Norman Levine, M.D., is a private practitioner in Tucson, Ariz. He also is a member of the Dermatology Times Editorial Advisory board and a co-medical editor.
As Dermatology Times celebrates 40 years of continuous publication, we asked Dr. Levine to share his thoughts on his years of contribution to the publication.
As Dermatology Times (DT) celebrates 40 years of continuous publication, it gives those of us who have been expressing our uncensored opinion an opportunity to thank this important magazine for allowing us to say things in public that almost no other similar vehicle would consider.
Very seldom has the managing editor or other staff even suggested that I tone down my sometimes annoying tone, or that I consider avoiding criticism of one or more of their advertisers. I am certain that there was cringing on occasion when my editorial copy was presented to them, but if
that was the case, they did not communicate their discomfort to me.
As an example, in 2008 I criticized DT and others for reporting on cosmeceutical agents with scant data to support their claims.1 They chose not to follow my entreaty to refrain from publicizing so-called therapeutic advances. In retrospect, the marketplace became the final arbiter as new “advances” came and went dependent on the experiences of the consumers of such products.
In an editorial published in celebration of 30 years of DT publication, I marveled at the advances in computer technologies that had made
our professional lives more productive.2 Discussing advances in computers now seems rather quaint 10 years later. Now DT reports on far more advanced technologies such as new and better laser systems, practice management software and the social media explosion, where computers are
merely a means to the end of better information collection and transfer.
For those of us who are technologically challenged, DT reporters have explained these new advances in language that we can all understand.
Who would have predicted 10 years ago that we would become almost indentured servants to some of these emerging technologies? The era of
the electronic medical record (EMR) has arrived, and most of us have at least, grudgingly, accepted this as a fact of life.
Early on, DT ran a series of articles describing the various options that were available to dermatologists. I am certain that many practitioners based their decisions on which system to incorporate into their practices - at least, in part, on the clear analysis presented in the pages of DT.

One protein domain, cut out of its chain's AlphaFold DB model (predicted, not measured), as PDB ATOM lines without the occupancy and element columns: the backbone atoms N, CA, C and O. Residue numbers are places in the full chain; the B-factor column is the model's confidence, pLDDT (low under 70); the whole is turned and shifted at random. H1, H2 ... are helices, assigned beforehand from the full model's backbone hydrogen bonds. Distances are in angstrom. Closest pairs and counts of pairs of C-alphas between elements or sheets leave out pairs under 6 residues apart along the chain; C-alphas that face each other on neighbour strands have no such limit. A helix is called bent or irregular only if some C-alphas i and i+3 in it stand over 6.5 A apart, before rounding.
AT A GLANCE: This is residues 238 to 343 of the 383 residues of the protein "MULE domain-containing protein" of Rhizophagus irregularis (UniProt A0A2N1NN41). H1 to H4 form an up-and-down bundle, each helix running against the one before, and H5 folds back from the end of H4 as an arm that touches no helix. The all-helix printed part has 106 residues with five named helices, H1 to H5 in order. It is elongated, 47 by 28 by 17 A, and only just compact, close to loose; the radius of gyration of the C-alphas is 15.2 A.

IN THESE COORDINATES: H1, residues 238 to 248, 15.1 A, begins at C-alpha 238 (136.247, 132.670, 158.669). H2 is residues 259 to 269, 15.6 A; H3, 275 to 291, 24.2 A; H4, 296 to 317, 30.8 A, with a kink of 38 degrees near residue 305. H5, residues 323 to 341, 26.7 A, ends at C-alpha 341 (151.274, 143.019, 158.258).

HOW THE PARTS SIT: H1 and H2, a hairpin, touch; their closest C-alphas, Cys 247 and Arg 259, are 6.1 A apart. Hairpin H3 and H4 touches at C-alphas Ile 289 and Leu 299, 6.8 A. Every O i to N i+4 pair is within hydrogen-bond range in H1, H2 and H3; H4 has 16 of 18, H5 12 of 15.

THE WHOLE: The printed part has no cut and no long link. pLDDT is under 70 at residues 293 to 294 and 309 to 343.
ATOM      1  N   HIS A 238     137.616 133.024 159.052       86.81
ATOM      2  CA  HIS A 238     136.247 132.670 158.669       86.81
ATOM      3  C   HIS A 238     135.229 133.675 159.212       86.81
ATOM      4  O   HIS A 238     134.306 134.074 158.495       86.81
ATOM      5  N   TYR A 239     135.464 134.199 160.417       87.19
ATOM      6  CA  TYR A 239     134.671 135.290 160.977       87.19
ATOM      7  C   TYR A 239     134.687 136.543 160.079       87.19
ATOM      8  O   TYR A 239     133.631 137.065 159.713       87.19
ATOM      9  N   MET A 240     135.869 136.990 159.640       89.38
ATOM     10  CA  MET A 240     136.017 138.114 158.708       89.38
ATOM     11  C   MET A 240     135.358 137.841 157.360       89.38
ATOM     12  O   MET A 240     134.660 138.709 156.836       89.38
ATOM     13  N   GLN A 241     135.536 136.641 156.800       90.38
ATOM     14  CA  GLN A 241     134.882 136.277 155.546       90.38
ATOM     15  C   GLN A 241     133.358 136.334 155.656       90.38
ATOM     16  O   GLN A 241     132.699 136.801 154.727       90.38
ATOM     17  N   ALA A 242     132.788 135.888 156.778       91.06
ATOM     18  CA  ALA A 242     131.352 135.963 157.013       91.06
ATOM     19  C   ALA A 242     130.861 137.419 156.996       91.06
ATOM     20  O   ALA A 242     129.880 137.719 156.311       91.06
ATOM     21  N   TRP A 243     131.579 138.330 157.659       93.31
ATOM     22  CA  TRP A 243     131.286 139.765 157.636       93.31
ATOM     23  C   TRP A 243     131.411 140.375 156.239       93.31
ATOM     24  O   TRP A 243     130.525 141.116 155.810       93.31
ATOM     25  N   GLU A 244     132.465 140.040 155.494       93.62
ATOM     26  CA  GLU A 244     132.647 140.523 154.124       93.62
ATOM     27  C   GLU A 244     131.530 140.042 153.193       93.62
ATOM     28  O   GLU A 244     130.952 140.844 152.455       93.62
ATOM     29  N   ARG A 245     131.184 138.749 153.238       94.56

In spite of many pitfalls and hassles associated with the implementation of the electronic medical record, there is little doubt that this technology has improved medical care. If only before the 50 year anniversary of DT, the various EMR’s will be able to share data to make medical records truly portable.
Over the past decade, I have written several articles imploring our specialty to remain mainly a medical one. The opposite has happened in dermatology, as aesthetic procedural dermatology has become a major component of the services that we deliver. As dermatology’s scope of practice has evolved, DT has expanded its capacity to reflect these changes. DT has become a major source for the reporting of new ideas, techniques and products in these areas. It is now clear that this part of dermatology will be a major part of the future of the specialty, and I am pleased that a responsible and even-handed publication such as DT will continue to inform its readers about these matters.
One of the real pleasures of writing editorials for DT has been the feedback that readers have provided about what they like about our opinions and what, in their view, is totally misguided blather. For example, I have been accused of being “cannibalistic” for daring to criticize other dermatologists for practices that seemed marginal to me. A few years ago, I wrote a piece entitled, “If I ruled the (dermatology) world”. In this article, I free-associated about changes in our specialty that I would institute if I had the power to do so.3 Of all the responses from readers about this and other editorials, my favorite remains a comment made by a physician reacting to that article.
His straightforward response went something like this, “Thank God you don’t rule the dermatology world”. Amen, brother.
1. Levine N. Cutting to the chase: Cosmeceutical hype does not benefit our patients. Dermatology Times. 2008;29(1):4-5.
2. Levine N. ‘Big tent’ approach to dermatology. Dermatology Times. 2009;30(5):4,8.
3. Levine N. If I ruled the (dermatology) world. Dermatology Times. 2017;38(1):8.